The battle at Grunwald is one of the greatest and most important battles in the history of medieval Europe. In the german historiography it is described as the battle at Tannenberg, after the German name of the village of Stębark, which is located at the same area as Grunwald.
The date of July 15th 1410 went down in history as the great triumph of Poland and Lithuania above the Teutonic order. The failure of the Crusaders made such a gigantic impact on the German countries, that the 1914 battle at Stębark between the Russian and German armies was called the Second Battle at Tannenberg and – after the victory of the German army – was hailed as revenge on the Slavonic people.
The giant battlefield is located at the large area between the villges of Grunwald, Stębark, Ulnowo and Łodwigowo. The only memorial from the times of the battle are the ruins of a chapel, which was built right after the battle was finished, probably in the place of the death of the great master Ulrich von Jungingen. For centuries, this place was famous for miraculous events and was visited by numerous pilgrims. In 1901, the Germans put a giant erratic boulder in the ruins of the chapel as a tribute to the defeat of the great master.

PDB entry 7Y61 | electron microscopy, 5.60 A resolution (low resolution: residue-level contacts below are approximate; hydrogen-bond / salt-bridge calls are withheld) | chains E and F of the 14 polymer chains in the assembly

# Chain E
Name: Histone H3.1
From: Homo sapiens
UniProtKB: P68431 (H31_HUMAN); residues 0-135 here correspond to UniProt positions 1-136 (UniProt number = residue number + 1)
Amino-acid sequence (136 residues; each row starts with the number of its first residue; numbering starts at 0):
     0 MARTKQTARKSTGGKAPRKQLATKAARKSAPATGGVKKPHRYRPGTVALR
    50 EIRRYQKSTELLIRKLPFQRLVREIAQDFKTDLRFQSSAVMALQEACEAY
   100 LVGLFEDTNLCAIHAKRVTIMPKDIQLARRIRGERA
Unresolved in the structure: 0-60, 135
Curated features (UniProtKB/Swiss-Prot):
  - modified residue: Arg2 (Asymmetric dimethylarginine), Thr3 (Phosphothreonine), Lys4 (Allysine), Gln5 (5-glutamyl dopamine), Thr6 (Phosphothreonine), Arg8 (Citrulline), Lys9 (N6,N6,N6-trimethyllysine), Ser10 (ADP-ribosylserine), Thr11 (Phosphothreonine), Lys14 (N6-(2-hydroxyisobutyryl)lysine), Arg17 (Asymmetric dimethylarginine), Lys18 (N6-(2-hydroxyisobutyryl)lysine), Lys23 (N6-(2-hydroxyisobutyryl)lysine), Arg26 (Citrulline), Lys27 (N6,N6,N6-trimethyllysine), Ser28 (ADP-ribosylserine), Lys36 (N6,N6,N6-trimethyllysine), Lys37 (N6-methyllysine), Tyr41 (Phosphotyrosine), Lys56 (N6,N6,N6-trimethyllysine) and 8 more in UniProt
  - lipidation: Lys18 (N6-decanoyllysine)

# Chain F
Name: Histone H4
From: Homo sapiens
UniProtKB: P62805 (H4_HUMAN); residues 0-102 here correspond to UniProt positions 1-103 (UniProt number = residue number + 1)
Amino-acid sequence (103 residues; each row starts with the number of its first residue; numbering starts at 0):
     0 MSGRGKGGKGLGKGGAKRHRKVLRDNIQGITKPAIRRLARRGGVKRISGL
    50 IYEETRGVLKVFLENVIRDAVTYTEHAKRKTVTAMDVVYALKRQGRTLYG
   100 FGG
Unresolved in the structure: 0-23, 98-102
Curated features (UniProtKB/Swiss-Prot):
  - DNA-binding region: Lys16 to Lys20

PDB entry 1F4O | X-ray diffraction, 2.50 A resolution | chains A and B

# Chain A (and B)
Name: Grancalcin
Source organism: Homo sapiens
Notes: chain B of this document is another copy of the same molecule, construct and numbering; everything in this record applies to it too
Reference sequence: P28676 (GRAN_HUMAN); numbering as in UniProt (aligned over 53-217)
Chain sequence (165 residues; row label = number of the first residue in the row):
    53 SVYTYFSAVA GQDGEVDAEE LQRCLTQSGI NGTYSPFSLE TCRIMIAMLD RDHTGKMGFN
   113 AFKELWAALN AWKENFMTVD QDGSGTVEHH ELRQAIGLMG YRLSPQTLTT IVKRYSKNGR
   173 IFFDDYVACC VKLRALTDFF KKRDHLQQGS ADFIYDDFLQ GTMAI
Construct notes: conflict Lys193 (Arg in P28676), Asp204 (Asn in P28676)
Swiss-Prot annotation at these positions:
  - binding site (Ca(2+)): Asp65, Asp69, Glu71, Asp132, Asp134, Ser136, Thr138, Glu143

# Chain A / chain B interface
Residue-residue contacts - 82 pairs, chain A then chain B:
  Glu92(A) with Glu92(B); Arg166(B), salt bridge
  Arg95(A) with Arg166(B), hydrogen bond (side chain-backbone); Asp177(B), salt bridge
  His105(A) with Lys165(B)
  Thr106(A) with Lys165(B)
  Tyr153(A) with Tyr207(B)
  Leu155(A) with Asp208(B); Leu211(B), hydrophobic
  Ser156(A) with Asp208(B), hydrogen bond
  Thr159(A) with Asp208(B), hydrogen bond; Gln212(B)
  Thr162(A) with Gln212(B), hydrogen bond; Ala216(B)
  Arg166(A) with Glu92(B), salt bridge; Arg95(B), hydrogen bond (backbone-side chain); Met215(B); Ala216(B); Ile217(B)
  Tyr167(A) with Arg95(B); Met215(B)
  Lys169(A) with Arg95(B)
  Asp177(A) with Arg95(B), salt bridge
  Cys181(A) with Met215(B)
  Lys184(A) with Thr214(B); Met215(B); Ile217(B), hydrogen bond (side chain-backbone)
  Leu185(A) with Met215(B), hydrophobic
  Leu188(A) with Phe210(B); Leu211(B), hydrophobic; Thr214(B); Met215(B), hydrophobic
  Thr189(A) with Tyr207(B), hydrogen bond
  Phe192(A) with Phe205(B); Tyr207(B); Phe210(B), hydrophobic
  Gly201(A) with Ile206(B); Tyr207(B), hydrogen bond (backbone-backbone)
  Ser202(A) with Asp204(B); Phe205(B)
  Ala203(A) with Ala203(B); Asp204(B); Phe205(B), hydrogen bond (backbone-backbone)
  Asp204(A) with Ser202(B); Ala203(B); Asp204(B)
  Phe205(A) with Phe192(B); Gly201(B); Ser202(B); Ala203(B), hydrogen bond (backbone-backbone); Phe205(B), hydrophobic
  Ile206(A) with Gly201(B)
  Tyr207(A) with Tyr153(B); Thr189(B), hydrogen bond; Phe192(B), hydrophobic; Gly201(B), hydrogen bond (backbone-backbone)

The great victory and the symbolic of the battle, which were forgotten in the coming years, became important once again during the partition of Poland, and especially in the late 19th century.